RIVERTON REVIEW Official Newsletter of the Riverton, Utah City Government MAYOR’S MESSAGE
Why Water Conservation Matters By Mayor Trent Staggs Drought conditions in Utah continue. As a result, snowpack for areas that feed Riverton City’s water systems is at 79% of normal. Utah Lake, the reservoir that holds the city’s secondary irrigation water, sits at 61.3% of capacity, compared to 78% last year. Together, these facts paint a somewhat bleak outlook for where we sit heading into the summer season. Given this outlook, I recommend all Riverton residents start the summer season out with water conservation in mind and look for ways throughout this year to reduce water use. These may include: • Wait to start watering lawns until the soil needs it. This will allow more water to be retained in Utah Lake for use later in the season. An easy way to determine if soil is moist or needs water is to stick a screwdriver in the ground. If it goes in easy, the soil is moist and doesn’t need water. If it is difficult to insert, it’s likely the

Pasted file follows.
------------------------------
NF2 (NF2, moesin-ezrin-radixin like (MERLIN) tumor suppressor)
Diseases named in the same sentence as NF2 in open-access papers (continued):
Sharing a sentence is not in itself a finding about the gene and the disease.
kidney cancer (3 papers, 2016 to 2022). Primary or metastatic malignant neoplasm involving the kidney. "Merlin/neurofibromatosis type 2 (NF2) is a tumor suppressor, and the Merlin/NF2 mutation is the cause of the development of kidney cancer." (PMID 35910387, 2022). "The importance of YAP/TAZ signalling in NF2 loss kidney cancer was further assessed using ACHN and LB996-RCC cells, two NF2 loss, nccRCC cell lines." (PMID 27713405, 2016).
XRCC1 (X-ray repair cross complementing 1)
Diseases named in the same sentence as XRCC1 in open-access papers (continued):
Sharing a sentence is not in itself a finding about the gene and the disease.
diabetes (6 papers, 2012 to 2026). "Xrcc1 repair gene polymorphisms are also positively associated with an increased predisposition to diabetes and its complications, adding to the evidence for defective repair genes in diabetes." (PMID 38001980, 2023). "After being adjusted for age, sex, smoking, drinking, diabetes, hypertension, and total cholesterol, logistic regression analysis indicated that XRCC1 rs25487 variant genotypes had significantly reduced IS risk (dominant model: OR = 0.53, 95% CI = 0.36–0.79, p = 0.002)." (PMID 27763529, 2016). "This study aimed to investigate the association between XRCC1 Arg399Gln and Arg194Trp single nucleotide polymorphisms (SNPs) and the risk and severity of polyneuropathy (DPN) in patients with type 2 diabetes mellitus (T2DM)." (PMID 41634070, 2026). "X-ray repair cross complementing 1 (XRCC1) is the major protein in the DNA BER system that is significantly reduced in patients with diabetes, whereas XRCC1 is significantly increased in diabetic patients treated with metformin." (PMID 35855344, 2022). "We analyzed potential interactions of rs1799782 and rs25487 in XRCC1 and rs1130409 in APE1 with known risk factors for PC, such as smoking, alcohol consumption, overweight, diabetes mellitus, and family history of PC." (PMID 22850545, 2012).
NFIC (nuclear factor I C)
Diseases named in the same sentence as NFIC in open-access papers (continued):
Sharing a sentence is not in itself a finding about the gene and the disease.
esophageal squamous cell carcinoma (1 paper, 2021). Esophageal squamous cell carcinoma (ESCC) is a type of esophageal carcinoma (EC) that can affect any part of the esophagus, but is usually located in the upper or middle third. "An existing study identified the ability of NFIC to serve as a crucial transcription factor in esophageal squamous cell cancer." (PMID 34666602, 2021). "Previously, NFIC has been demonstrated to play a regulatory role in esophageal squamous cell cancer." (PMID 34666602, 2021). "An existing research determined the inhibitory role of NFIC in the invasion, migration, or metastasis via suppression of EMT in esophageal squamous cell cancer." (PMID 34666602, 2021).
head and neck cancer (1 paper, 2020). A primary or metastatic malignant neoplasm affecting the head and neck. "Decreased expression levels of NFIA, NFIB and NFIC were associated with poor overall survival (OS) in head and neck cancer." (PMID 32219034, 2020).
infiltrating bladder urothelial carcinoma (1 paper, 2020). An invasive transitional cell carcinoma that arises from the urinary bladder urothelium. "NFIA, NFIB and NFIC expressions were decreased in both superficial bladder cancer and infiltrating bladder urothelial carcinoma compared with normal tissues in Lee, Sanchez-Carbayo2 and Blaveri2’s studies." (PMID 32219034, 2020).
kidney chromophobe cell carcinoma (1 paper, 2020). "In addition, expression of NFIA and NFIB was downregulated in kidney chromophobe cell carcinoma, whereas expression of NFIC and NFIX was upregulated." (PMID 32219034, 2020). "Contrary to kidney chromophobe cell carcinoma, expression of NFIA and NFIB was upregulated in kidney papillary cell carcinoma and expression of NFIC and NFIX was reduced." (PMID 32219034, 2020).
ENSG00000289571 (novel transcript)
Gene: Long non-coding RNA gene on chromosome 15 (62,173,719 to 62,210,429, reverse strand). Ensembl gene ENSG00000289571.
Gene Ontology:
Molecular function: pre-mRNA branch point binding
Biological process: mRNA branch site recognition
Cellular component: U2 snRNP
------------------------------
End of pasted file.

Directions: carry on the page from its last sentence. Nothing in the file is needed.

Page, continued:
grass needs water. • Once temperatures warm and lawn watering becomes necessary, following the Weekly Lawn Watering Guide published by the Utah Division of Water Resources will ensue you are only using as much water as is necessary given outdoor temperatures. • Adjust automatic sprinkler timers, especially in the spring and fall, to reduce the time they are on, as lawn needs much less water during those cooler months. Setting your clock at the beginning of the season and not adjusting • Consider installing a smart irrigation controller on your sprinkler system. Doing so may qualify you for a rebate. • Consider removing the grass in your park strip and installing landscaping that uses less water and is easier to maintain. You may qualify for the Flip Your Strip rebate from the state if you do so. The Utah State Legislature passed H.B. 242 this year which mandates that every secondary water meter connection in Utah be metered by 2030. As part of the bill, water suppliers that install meters in 2022 and 2023 are eligible to receive